Nurse Bolger's Burial stone

Staff Nurse Kathleen Bolger QAIMNS Grave

Photograph of the headstone of Queen Alexandra's Imperial Military Nursing Service Staff Nurse Bolger at Sutton Veny and her biography

Photo courtesy of David Milborrow

Her headstone reads:

5TH MARCH, 1916 AGE 30
Holy Mary Mother Of God
Pray For Her

Her Commonwealth War Graves Commission headstone is located in Grave Plot # 411 (South side of Church) of St. John the Evangelist Churchyard, Sutton Veny, Wiltshire. Kathleen (Katie) Bolger was born around 1874 in County Carlow, Ireland. The 1911 Ireland Census recorded Kathleen Bolger as a 33 year old Hospital Nurse looking after the Roman Catholic Bishop of Dromore - Most Reverend Henry O'Neill (aged 67), Fullerton Road, Newry, County Down. Also listed were 3 servants - Annie Murphy (Housekeeper, aged 52), Maggie Holywood (Housemaid, aged 22) & Sophia Kelly (Hospital Nurse, aged 22). Most Reverend Henry O'Neill was the Roman Catholic Bishop of Dromore from 1901 to 1915. The Newry Cathedral was enlarged and beautified by Bishop Henry O'Neill.

She joined the Queen Alexandra's Imperial Military Nursing Service (Reserve) and was given the service number of 2/RES/B/1257.

Staff Nurse Katie Bolger died on 5th March, 1916 of pneumonia at Sutton Veny Military Hospital, Wiltshire.

A death was registered in the March quarter, 1916 for Kate Bolger, aged 42, in the district of Warminster, Wiltshire.

Staff Nurse Katie Bolger was buried on 7th March, 1916 in the Churchyard of St. John the Baptist, Sutton Veny, Wiltshire - Grave Reference 411. South side of Church.

The Commonwealth War Graves Commission lists Staff Nurse Katie Bolger, 2/RES/B/1257, Queen Alexandra's Imperial Military Nursing Service, aged 30, as the daughter of Edward and Margret Bolger, of Tullow, Co. Carlow. (Note - Age at death according to CWGC is listed as 30 years old, however the details from the Register of Deaths lists her age as 42 years. Kathleen Bolger may have given a false age to get into the QAIMNS. If she was too old they would not have accepted her.)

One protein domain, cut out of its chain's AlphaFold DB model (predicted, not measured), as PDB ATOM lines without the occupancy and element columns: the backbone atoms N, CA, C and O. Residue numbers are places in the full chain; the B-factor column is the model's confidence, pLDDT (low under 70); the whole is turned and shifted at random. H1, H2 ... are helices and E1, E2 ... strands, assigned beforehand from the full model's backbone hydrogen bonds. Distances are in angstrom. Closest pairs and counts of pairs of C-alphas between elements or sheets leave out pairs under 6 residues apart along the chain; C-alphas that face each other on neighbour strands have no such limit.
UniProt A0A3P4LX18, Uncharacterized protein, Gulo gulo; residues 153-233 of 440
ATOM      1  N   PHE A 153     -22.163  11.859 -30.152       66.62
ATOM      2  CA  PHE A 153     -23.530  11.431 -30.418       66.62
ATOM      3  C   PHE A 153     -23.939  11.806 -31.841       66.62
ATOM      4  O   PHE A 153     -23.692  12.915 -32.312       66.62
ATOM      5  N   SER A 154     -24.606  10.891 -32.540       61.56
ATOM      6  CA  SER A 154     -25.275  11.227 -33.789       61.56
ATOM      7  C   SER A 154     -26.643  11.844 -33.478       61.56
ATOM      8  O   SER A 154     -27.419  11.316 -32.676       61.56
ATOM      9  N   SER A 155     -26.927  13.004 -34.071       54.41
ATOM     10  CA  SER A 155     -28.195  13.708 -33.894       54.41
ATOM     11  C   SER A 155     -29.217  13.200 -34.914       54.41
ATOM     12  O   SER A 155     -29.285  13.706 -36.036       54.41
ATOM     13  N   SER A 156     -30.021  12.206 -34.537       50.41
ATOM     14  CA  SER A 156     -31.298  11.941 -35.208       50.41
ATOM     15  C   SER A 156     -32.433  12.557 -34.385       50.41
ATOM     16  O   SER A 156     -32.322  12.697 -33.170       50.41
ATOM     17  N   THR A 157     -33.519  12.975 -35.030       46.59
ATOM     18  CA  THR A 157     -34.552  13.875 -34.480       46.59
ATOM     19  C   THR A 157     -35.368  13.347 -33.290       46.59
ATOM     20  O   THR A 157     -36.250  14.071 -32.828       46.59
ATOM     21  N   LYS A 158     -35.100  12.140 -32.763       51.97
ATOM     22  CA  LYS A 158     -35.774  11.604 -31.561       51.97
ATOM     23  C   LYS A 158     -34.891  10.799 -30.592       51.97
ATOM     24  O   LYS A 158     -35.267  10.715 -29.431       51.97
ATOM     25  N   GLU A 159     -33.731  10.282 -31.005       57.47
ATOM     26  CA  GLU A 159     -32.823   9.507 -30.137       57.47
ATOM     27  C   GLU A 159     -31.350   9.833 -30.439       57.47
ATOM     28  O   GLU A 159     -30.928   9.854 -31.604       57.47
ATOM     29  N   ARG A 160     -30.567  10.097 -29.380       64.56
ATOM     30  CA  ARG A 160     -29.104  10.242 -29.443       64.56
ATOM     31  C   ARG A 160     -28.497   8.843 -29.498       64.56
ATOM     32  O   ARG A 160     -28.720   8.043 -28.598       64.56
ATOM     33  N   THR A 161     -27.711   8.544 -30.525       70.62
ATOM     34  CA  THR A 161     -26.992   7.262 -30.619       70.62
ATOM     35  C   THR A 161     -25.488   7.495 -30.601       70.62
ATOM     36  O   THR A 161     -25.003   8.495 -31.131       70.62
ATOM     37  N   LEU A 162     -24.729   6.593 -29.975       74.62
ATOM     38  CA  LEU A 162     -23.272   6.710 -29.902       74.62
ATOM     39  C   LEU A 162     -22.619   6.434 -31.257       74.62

The book The Carlow War Dead: A History of the Casualties of the Great War by Tom Burnell has further information about her, and also gives her age as 30 and that she was Interred with Full Honours. Her father received a letter from Father Corcoran which is included in the book. It states that "Katie Bolger came to Suttonveny Military Hospital about four months ago, to take up the duties of Staff Sister, with the military rank of Lieutenant. Her bright and happy disposition soon made her a favourite, not only with the Matron and staff, but particularly with the patients, and her loss is greatly felt by all. She contracted pneumonia only a week ago, and although she received every care and attention, she passed away on Sunday evening last, fortified with all the rites of the Holy Church. As she had expressed a wish to be buried in the local Churchyard, her desire was acceded to. The funeral procession fell in at 10 o'clock, March 7th, in the hospital grounds, to proceed to Suttonveny Church." It continues to describe her funeral procession.

She is named on the Roll of Honour Tablet that is beside the Five Sisters Window in York Minster, York, England. More of which can be read on the war graves page along with photos.

She is also remembered on the QAIMNS Memorial in St. Anne's Cathedral, Belfast.

During the two world wars, the United Kingdom became an island fortress used for training troops and launching land, sea and air operations around the globe. There are more than 170,000 Commonwealth war graves in the United Kingdom, many being those of servicemen and women killed on active service, or who later succumbed to wounds. Others died in training accidents, or because of sickness or disease. The graves, many of them privately owned and marked by private memorials, will be found in more than 12,000 cemeteries and churchyards.

The 26th Division was concentrated at Sutton Veny in April 1915 and No 1 Australian Command was there from the end of 1916 to October 1919. There was also a hutted military hospital of more than 1200 beds at Sutton Veny for much of the war and No 1 Australian General Hospital was stationed there after the Armistice.

Sutton Veny (St John) Churchyard contains 168 First World War burials, 167 of them in a plot at the north west corner of the church. Of these, 143 are Australian. There is only one Second World War burial in the churchyard.

With thanks to Cathy Sedgwick, freelance writer from Australia.

See also Matron Walker and Sister Fanny Isobel Catherine Tyson AANS

More war nurses graves.

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